Mixed News for Childhood Death Rates
The rate of death in children from unintentional injuries dropped 29 percent from 2000 to 2009, according to data released by the Centers for Disease Control and Prevention. Unintentional injuries are the leading cause of death for ages 1-19. In particular:
- The total number of deaths fell from about 12,400 in 2000 to around 9,100 in 2009. (The numbers exclude youth deaths from violence.)
- Use of child-safety and booster seats and tougher laws limiting teen driving helped reduce rates of unintentional-injury deaths caused by car accidents, say CDC officials. The number of youth deaths caused by motor-vehicle accidents dropped 41 percent, from 7,497 in 2000 to 4,564 in 2009.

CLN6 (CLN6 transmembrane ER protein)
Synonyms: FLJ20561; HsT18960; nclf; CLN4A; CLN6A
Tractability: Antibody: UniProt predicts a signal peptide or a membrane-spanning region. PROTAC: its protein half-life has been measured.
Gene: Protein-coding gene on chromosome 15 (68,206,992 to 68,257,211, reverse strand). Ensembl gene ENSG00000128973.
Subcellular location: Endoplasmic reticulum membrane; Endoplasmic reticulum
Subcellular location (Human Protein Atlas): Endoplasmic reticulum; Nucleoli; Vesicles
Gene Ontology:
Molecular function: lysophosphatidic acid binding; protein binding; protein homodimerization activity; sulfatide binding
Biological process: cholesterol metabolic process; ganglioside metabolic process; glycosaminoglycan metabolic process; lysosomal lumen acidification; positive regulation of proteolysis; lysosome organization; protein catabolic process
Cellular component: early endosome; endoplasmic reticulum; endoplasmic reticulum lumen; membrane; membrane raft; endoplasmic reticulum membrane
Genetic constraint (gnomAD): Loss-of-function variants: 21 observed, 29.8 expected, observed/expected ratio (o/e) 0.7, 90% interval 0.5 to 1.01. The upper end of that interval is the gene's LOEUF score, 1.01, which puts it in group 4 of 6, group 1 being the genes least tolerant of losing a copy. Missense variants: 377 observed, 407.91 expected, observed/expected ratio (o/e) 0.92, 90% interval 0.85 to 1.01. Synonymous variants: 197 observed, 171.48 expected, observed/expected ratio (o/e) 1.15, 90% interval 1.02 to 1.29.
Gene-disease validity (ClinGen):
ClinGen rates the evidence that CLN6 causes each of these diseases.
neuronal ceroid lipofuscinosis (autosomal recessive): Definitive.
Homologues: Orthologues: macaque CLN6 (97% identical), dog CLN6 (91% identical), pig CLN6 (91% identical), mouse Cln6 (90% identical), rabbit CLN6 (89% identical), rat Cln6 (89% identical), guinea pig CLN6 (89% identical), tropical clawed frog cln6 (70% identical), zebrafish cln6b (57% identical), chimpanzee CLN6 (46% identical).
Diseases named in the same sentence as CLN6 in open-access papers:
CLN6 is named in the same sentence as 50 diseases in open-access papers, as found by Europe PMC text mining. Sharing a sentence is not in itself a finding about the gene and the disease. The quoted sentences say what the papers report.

- Child deaths from drowning, falls and fires or burns also showed declines.
However, deaths from suffocation and poisoning rose.
- Unintentional infant suffocation deaths increased 54 percent to 1,160 in 2009, rising from 864 in 2000.
- Poisoning death rates rose 91 percent among youth ages 15-19, attributed to rising prescription-drug abuse among this age group.